Bendix aircraft transmitter TA 12.

The Bendix transmitter TA 12.

TA 12 front 2

This transmitter is originally an American made aircraft transmitter, but also used in the British Royal Airforce (RAF). Aircrafts like Mosquitos.

The  TA 12 has four frequency bands, one for longwave and 3 for shortwave. The funny thing is that each frequency band,  has it’s own VFO,  and only one poweramplifier for all of them, but again 4 output tuning filters with variometer inductance, to match it to the antenna. It delivers about 40 – 50 Watts on phone and CW. Modulation art, A-G2 modulation. In the mid the earial current meter.

The four knobs at the left are the channel preselector tunings, for each wave band one. Left of the knobs are the channel numbers you preselected. In the mid under you can see the knob for preselecting one of the four wave bands.

At the right are the four knobs for tuning, by variometer inductance,  the output filters for matching the transmitter to the antenna.

In the beginning, by lack of the original powersupply/modulator unit, type MT 28 BA , I used a separate modulator, homemade, with 2 valves 807 in the final.  With Ronette crystal microphone. It was doing very well. Also a homemade mains powersupply is used.

But some time ago, I managed to buy one on EBAY, a MT28BA. See the pictures below.

Bendix_MP-28BA (1)

Sideview with power connector.


Inside view with at the left the Audio PA amplifier valves, in the mid, the modulation transformer.


View components, at the right, the several fuses and the switch for switching from carbon mic to dynamic mic.

The unit had to be cleaned a bit and inspected.  But  nothing was wrong with it. The unit came also with home made cables and control box for working with the transmitter on AM, CW and MCW. For AM I used a T17 carbon microphone. Modulation deph 100 %. The noise level of the rotary transformer is not to heavy. It starts only at CW (contineously) and at AM (during transmitting).

Behind a small panel, you can chose by a switch, between a carbon mic or a dynamic mic. Note that at a type MT 28 B, this provision is not available.

Inside the transmitter.

TA 12 upper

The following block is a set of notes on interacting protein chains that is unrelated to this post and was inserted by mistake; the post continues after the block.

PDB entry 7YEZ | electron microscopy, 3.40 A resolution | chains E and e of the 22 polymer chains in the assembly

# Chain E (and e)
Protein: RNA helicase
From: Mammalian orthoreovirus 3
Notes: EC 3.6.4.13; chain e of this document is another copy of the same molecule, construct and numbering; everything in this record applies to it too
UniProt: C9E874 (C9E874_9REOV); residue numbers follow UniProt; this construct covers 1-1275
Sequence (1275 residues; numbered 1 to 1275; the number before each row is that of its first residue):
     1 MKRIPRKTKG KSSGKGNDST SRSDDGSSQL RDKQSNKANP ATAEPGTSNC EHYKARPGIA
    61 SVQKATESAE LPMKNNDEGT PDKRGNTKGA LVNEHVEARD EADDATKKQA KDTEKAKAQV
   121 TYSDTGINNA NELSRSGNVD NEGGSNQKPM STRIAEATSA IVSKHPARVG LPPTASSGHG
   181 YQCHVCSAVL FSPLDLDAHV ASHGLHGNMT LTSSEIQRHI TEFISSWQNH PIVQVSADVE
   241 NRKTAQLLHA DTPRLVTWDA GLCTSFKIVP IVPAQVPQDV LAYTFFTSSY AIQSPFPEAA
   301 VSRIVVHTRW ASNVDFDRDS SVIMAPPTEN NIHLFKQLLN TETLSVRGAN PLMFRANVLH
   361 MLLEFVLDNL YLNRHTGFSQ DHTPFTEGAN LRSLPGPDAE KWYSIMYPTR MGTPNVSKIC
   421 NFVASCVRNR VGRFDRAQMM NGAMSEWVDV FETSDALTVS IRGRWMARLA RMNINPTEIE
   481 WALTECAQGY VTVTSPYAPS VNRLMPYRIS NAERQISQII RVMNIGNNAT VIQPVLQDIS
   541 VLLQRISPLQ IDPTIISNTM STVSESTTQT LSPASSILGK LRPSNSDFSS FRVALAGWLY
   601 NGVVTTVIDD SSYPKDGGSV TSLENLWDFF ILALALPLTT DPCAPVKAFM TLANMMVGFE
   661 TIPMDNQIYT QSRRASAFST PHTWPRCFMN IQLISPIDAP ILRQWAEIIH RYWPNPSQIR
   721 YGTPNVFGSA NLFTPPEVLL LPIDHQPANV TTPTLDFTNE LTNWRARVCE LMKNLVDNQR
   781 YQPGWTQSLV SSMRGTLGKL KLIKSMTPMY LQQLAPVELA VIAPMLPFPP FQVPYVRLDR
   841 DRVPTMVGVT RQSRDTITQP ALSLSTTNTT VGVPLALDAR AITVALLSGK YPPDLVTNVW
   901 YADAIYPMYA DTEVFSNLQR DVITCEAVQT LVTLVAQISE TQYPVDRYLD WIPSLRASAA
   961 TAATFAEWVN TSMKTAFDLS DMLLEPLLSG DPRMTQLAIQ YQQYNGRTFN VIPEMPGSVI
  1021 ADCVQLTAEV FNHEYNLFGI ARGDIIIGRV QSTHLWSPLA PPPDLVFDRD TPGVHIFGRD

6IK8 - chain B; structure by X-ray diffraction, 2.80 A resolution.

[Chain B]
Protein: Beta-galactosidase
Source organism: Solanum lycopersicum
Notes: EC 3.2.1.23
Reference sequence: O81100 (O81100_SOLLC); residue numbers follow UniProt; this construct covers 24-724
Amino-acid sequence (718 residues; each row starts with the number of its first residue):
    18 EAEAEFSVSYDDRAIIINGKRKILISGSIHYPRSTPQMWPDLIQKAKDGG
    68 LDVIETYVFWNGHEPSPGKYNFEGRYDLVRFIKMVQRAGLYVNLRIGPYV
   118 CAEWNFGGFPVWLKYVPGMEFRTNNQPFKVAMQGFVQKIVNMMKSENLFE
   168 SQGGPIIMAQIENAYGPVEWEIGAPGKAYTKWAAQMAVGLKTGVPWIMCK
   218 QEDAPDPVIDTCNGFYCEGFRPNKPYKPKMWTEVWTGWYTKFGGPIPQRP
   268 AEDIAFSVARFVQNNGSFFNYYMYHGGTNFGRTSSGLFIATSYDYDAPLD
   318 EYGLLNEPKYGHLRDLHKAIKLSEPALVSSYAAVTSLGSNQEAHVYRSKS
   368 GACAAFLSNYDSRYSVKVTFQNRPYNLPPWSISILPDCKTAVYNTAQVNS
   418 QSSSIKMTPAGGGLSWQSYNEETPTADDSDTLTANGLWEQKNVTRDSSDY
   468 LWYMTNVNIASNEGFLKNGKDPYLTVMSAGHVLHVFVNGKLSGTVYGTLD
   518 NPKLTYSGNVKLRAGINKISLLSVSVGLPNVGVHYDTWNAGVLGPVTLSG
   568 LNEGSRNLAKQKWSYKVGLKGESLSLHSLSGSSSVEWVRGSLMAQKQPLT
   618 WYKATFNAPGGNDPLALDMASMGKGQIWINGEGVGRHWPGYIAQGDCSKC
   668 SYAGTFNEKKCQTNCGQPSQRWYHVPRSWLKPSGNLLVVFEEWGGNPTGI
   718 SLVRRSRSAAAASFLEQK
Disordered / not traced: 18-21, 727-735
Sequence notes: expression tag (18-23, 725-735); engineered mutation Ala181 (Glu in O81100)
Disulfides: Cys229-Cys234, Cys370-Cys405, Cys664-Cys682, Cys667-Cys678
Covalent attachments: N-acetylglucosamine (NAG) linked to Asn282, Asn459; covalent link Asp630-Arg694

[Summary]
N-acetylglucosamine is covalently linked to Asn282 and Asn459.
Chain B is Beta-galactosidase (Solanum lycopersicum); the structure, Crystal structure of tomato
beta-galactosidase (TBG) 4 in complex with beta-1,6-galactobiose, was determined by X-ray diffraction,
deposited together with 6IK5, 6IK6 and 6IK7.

The upper view of the transmitter.

The box at the right is the VFO compartment. At the left upper, one of the four variometer inductances, four each band one.

TA12 relay

View at the HF power amplifier with relay for switching the antenna and HT to the amplifier. The 2 tubes are in parallel.

TA 12 under

The under view of the transmitter. The motor for automatic channel switching at the left is missing. At the right, the VFO box again.

TA12 side

Side view with the four tubes of the seperate VFO parts. Each frequency band  has it’s own VFO part, so also it’s own tube. Left up the power input connector.

The modulator unit is doing very well. In mode AM, I can make almost 100 % modulation depth.  On CW, the tone is very stable. A pleasant way of working with it.

Aerial Artificial type 1A

Aerial Artificial type 1A

The Aerial Artificial type 1A is used in the RAF for aligning the output transmitter stage of the pre-war T 1083 for test purposes. This type 1A is a prewar type.

A schematic diagram is shown is picture 1. Note the different conections for the different frequence ranges.

It can also be used very easily for aligning the TR 1196 or TR 9.

Aerial Artificial  1A

The front and the electrical diagram.


The front of my set.


Here you can see the Artificial Aerial, used by the Australian Army in testing the transmitters,

type T-1083.

The Artificial Aerial to be seen on the left on the shelve.


Transmitter/receiver TR 9-F


A short historie of the TR 9 and his successors.

The TR 9 is the pre war wellknown sender receiver.  Although the type 9 F is was used in the bigger aircrafts like the early Lancaster bomber etc. for communication between the airfieldtower and the aircraft or in close distance to others. The TR9 D is slightly different. It was fully remote controlled bij bowden cables. The TR 9 (D) were used in the Spitfire and Hurricane.